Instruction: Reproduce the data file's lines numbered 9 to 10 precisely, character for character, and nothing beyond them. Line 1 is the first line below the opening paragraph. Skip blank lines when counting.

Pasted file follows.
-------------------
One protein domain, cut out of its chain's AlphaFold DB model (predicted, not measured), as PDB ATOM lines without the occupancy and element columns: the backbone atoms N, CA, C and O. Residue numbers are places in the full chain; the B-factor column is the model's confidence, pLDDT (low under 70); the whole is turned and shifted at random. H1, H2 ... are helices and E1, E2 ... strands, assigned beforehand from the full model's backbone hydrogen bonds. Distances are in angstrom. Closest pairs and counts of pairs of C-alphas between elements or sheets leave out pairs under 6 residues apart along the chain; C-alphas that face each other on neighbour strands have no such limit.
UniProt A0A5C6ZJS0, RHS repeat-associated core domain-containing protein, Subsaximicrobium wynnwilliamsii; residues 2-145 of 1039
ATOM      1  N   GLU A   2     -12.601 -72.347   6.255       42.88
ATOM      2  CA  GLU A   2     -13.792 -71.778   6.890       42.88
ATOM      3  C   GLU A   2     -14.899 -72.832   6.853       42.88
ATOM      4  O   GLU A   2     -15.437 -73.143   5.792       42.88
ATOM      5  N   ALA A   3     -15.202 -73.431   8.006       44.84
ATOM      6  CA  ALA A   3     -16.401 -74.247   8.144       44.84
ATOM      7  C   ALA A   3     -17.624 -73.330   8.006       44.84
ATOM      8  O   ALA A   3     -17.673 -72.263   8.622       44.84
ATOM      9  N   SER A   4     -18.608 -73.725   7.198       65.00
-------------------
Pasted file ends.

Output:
ATOM      8  O   ALA A   3     -17.673 -72.263   8.622       44.84
ATOM      9  N   SER A   4     -18.608 -73.725   7.198       65.00